The ZenPad 10 also comes with a variety of pre installed apps. I didn’t find these to be intrusive or problematic. Some of these pre installed apps are how Asus has been able to achieve a low price for the ZenPad 10 so I’ll gladly take the savings.
It’s also worth mentioning that in a recent ZenPad S 8.0 software update, Asus enabled users to disable most of the pre installed apps. This type of update most likely will come to the ZenPad 10 although we haven’t heard any official information yet. With the low price point of the ZenPad 10 perhaps Asus will be unable to provide that feature in a future software update. If this update comes we will have full details on our site.
I tested the ZenPad 10 in a few different ways. I decided to run tests in a more practical manner rather than relying on battery draining tests. If you want technical battery use information, graphs and comparisons, there should be lots of other reviews covering those particulars.
I watched a high definition movie (letterbox aspect ratio) running from local storage. In my first test of 30 minutes with a full 100% brightness setting, the tablet battery drained from 100% to 93%. With a 50% brightness setting under the same conditions, the tablet battery drained from 100% to 94%.
I ran a second movie with a 720p resolution (full screen ratio) from local storage for 30 minutes. In this battery test at 100% brightness the battery went from 100% down to 92%. At a 50% brightness setting, the battery went from 100% down to 94%.
So with my video playback tests, a two hour movie at 100% brightness will cost you around 28%-32%. If you go to 50% brightness, you will use around 24% of the ZenPad 10 battery life. I will also suggest that running the tablet at 25% to 30% brightness will still allow you to comfortably watch a video but you will need to be in a dimly lit environment. Also you need to take into consideration what aspect ratio your video might be running at. A full screen video vs. letterbox will obviously affect the battery. More pixels to light up means more battery power required.
In my 15 minute gaming test, Clash of Clans drained the battery from 100% to 95% with 100% full brightness. Using 50% brightness, the battery drained from 100% to 95%. Certainly a peculiar test result, so I ran a few other games to verify battery consumption. I can suggest that brightness isn’t going to play a major role in battery savings while gaming unless you go to 25% to 30% brightness.
Overall I would describe the ZenPad 10 battery life as being sufficient. It’s not top of the class for 9-inch or 10-inch tablets, but it will get you through a day. Is one budget 10-inch tablet going to beat out the competing budget tablets by a large margin? Tablets built with budget in mind are going to end up with very similar hardware such as battery size. I don’t suspect the battery life results of the ZenPad 10 will be drastically different from similar 10-inch budget tablets.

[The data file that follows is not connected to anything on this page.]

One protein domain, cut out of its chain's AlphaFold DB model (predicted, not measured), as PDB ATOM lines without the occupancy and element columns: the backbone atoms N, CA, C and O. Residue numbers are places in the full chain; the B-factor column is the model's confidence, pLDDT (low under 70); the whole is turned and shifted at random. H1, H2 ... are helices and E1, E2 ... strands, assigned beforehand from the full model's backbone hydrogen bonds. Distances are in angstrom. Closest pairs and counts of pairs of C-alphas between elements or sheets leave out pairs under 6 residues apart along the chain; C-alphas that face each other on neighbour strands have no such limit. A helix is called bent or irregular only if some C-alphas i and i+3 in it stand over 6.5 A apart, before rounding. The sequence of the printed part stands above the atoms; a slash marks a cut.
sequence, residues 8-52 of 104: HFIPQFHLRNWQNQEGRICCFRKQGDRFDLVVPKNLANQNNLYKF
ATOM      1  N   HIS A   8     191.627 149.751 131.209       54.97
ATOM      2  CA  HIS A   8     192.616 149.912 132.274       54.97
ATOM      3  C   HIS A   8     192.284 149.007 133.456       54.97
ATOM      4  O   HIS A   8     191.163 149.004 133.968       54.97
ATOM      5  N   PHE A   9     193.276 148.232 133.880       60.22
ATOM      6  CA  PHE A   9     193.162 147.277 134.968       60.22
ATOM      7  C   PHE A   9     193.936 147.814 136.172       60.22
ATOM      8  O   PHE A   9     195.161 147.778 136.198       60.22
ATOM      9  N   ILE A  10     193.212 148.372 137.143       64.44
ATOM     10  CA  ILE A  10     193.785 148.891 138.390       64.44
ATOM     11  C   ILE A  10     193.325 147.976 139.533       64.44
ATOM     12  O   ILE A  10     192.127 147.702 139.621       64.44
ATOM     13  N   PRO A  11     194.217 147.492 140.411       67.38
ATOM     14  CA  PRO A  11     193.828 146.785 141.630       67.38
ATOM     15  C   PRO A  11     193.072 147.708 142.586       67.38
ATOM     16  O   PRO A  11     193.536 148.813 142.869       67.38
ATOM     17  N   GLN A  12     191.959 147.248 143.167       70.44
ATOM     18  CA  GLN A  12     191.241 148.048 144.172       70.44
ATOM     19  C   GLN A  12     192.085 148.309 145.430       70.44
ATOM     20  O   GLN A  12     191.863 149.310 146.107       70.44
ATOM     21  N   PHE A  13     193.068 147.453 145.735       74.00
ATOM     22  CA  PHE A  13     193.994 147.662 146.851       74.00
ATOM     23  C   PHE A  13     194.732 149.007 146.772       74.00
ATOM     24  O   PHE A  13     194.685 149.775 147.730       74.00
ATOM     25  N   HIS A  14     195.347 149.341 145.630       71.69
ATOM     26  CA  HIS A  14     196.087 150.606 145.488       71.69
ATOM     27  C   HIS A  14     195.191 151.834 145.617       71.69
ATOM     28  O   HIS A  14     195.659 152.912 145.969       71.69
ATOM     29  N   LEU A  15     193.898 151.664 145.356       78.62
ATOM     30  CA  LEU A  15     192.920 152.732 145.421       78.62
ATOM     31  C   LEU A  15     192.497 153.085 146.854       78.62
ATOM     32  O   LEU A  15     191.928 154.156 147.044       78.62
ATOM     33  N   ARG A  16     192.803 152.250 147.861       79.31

My usage of the ZenPad 10 during the review process really made use of standby mode. The ZenPad 10 would sit on the table in my office for hours or overnight. When powering it back up, I was more than happy with the results. Keep in mind that I’m careful about closing out all the apps running in the background before I set the tablet down for an extended period of time. If you are ultra conscious, you can make use of the ZenUI Power Saver settings to get even better standby time.
If you really plan on pushing the ZenPad 10, then I will make the same suggestion here as I have in other reviews. You should consider picking up an external battery pack for anywhere from $15 to $30 which you can use for any of your mobile devices, not just the ZenPad 10. If you get something in the 10,000mAh size you will like have 2 USB ports and it will have enough charge for a tablet and a smartphone. We have an article here if you’re interested in buying an external battery pack.
Ultimately your satisfaction with the ZenPad 10 display may be dependent on what other devices you have been using. If you are more familiar with higher resolution displays (retina), then perhaps the premium ZenPad S 8.0 will be more to your liking. The 8-inch ZenPad S 8.0 (Z580C) is priced at $199 US and features a 2K IPS display. Keep in mind the Z580C lacks the versatility of the ZenPad 10 in terms of accessories.
The ZenPad 10 features a 1280 x 800 resolution display which is pretty standard in the lower price range of Android tablets. If you’re more interested in a higher resolution tablet in the 9-inch to 10-inch size you are going to be paying at least double the price of the ZenPad 10.
The ZenPad 10 display provides good viewing for videos and games. Your maximum video quality will be 720p with the 1280 x 800 resolution. If you’re on YouTube and you only see 720p available, that is why.